Fair funding of around $50M, acquires rental car delivery service Skurt

Fundings and Exits



Just a week after we reported that Fair was acquiring the leasing portfolio of Xchange Leasing from Uber, the flexible car-ownership startup is making two more moves. Today, the company confirmed that it has raised another round of funding led by next47, the VC firm backed by Siemens; and it has made another acquisition, of Los Angeles-based Skurt, a service that lets you rent a car, and then delivers that vehicle to you.

As part of the deal, Skurt’s existing service will be shut down and its technology and team will be integrated into Fair, Fairs’ CEO Scott Painter confirmed to TechCrunch. (More on Skurt below.)

Terms of both of the deals have not been disclosed. Sources close to the company say that Fair has now raised over $100 million in equity funding, which would put this latest round at around $50 million.

Fair has never officially specified exactly how much money it has raised or its valuation.

Last year, the company confirmed that it had arranged for equity and debt financing of up to $1 billion, money that it would use to build out its business organically and by way of acquisition. Since then, it also secured a loan facility from Goldman Sachs to finance the Xchange Leasing deal (with the amount also undisclosed).

From what I understand, there will be some more acquisitions, and funding rounds coming down the line from some key investors, as the company speeds up its national rollout, from its current business that is live only in California, in part to meet the Xchange Leasing deal.

“These investments are an important part of Fair’s continuing and rapid growth, and are further confirmation that the future of car ownership lies in the digital, flexible and affordable model that Fair provides,” said Scott Painter, Fair CEO and founder, in a statement. “We’re gratified that Fair’s reception from the investment community matches the enthusiastic response of our customers, who want to get a car the same way they make countless other digital purchases—from wherever they are and with no long-term commitment.”

In addition to next47, this latest round includes repeat investors BMW, Upfront Ventures and G Squared (formerly known as GSV Ventures, backer of both Uber and Lyft, among many others), along with a few other names: CreditEase, Millennium TVP and 137 Ventures. Fair already shared some investors with Skurt, which had raised around $11.3 million with backers including BMW and Upfront (others included basketball legend Magic Johnson and Winklevoss Capital.)

It’s not the only big move BMW is making into the world of flexible ownership. The company just today announced that it would also buy out Sixt from European car sharing company DriveNow for $260 million (to be clear, it’s iVentures, BMW’s VC arm, investing in Fair, while DriveNow is BMW itself). In one possibility, BMW’s move into upping its stake in Fair could potentially help build out a global operation for its own wider efforts in flexible ownership. Lead investor Siemens, meanwhile, is also preparing for a stronger role autonomous vehicles.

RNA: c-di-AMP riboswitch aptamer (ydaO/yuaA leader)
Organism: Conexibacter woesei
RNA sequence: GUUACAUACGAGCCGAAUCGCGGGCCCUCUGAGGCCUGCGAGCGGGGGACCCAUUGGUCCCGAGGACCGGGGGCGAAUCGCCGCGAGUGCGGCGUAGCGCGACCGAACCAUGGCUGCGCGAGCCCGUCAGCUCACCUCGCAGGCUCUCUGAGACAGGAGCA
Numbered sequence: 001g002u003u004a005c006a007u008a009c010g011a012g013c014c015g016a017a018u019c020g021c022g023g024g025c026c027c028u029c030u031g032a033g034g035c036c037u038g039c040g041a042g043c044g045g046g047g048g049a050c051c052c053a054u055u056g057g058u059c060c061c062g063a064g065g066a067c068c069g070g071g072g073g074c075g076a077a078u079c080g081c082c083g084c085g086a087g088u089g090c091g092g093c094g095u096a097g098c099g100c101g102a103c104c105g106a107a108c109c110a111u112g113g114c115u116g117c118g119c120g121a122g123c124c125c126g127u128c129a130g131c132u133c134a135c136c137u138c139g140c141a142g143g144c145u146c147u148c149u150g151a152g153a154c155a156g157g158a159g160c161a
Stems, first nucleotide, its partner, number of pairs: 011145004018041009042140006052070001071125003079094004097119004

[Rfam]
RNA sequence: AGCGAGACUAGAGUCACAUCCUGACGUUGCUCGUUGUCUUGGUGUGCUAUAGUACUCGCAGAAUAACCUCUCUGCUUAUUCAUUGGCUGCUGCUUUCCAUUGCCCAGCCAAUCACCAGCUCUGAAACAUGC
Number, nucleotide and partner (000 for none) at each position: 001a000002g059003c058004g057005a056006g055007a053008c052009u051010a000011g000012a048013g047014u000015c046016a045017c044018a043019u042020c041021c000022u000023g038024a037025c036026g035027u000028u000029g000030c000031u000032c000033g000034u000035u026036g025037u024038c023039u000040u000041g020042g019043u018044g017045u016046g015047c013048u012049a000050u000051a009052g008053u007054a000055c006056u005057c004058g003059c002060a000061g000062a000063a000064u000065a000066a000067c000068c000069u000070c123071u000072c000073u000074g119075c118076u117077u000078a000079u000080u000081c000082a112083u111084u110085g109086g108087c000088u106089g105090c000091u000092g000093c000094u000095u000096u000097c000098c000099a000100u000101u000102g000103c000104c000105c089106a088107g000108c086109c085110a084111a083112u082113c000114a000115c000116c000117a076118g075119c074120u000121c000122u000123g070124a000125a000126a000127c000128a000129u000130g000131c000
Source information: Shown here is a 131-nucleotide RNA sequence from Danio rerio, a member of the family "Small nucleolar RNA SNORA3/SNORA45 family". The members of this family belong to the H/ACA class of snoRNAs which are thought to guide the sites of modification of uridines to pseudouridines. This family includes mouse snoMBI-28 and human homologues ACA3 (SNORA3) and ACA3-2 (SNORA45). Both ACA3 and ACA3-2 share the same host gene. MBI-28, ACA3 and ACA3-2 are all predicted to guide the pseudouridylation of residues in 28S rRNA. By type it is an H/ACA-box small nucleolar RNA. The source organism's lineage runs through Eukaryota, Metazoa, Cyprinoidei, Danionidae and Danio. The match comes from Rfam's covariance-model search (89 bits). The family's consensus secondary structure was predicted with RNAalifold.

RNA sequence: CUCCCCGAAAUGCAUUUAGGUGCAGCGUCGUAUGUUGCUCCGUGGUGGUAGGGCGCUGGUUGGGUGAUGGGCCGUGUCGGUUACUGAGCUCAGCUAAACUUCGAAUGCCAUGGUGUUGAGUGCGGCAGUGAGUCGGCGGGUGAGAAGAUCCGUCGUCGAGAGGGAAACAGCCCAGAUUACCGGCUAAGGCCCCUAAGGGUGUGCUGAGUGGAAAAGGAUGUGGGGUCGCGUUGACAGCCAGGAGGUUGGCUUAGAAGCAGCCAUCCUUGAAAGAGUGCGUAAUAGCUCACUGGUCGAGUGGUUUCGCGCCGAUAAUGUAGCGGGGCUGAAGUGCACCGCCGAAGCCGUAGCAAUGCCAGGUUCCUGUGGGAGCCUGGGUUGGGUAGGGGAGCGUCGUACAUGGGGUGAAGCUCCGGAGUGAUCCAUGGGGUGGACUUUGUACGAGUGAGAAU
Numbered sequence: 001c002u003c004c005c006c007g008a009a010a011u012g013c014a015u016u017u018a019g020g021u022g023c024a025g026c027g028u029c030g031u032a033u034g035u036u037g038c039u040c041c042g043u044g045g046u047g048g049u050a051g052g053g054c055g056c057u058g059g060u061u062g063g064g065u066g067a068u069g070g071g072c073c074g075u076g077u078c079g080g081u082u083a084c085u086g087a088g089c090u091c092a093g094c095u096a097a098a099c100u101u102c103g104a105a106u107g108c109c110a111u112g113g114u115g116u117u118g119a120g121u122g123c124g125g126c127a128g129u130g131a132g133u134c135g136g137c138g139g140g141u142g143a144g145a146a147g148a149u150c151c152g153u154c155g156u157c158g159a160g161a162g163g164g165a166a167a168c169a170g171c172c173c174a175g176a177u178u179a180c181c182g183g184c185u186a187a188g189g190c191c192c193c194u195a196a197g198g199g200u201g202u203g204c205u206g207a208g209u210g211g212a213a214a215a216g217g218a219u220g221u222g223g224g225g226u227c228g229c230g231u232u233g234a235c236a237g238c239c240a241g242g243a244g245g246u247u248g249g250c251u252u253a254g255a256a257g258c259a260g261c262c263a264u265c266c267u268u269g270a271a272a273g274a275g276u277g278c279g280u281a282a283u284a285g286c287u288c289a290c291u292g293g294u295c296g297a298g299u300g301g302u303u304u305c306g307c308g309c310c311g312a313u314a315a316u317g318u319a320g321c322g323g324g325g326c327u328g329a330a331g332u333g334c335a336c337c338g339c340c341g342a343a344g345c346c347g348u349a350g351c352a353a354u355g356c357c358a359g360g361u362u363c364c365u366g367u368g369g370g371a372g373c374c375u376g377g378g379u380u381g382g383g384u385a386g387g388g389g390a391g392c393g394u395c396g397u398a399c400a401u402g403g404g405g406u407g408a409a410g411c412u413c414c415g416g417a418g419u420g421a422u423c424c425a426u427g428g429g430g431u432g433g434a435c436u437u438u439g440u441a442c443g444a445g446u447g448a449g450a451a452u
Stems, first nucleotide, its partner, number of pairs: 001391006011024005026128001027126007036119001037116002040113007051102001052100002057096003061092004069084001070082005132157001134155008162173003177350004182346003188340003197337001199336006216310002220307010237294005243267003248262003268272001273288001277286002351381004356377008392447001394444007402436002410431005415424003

Last week, when we reported on the deal between Fair and Uber — which will also see Fair become Uber’s exclusive leasing partner, initially in the US, for drivers on its service who are looking for a new car to drive — we got wind that the company had raised another round, and this is a confirmation of that.

In the Skurt deal, Fair intends to use the company’s technology to help it expand its business nationwide from its current California footprint.

Skurt, as we have described in the past, aggregates cars from leasing and rental programs, as well as excess inventory from dealerships and automakers, to make up its selection of vehicles and pricing offered to its users, with the service live in LA, San Diego and Miami. Fair said it will use that platform to “quickly scale” its own efforts to deliver and pick up vehicles, as well as to manage its wider fleet. “Skurt’s platform enables the digital initiation and monitoring of customer car deliveries from a central dashboard, as well as real-time notification, fleet location tracking, and instant communication throughout the process,” Fair said in a statement.

The company might move to offer drivers the option of full ownership in the future, but for now the main focus is to build a business around a different premise. Fair’s belief is that in the future, many consumers not want to fully own vehicles, and will instead choose to pay for shorter-term and more flexible offers in order to be able to get the newest vehicles.

This fits with trends that we’ve seen among some owners already, who never buy but lease cars; and many more who already have tied themselves into monthly payments for the vehicles that they do drive, ostensibly with a view to owning these eventually outdated vehicles outright. That is a trend that could get a significant fillip with the next generation of tech-heavy cars, which many believe might become too unaffordable for the vast majority of drivers. In addition, of course, is the wider trend of on-demand-everything triggered with a tap of an app (which in Fair’s case includes options like insurance as well as breakdown cover and maintenance as standard).

These trends are what drove (sorry) investors to pony in on Fair this time around.

“At next47, we’re dedicated to help grow companies that will define the next generation of global innovation,” said T.J. Rylander, partner at next47, in a statement. “It’s clear that consumption models for personal transportation are changing rapidly and subscription-based pricing models are on the rise across all industries. Fair is at the forefront of marrying these two trends and making car ownership much more attractive for today’s consumers while opening up new market opportunities for manufacturers and dealers.”



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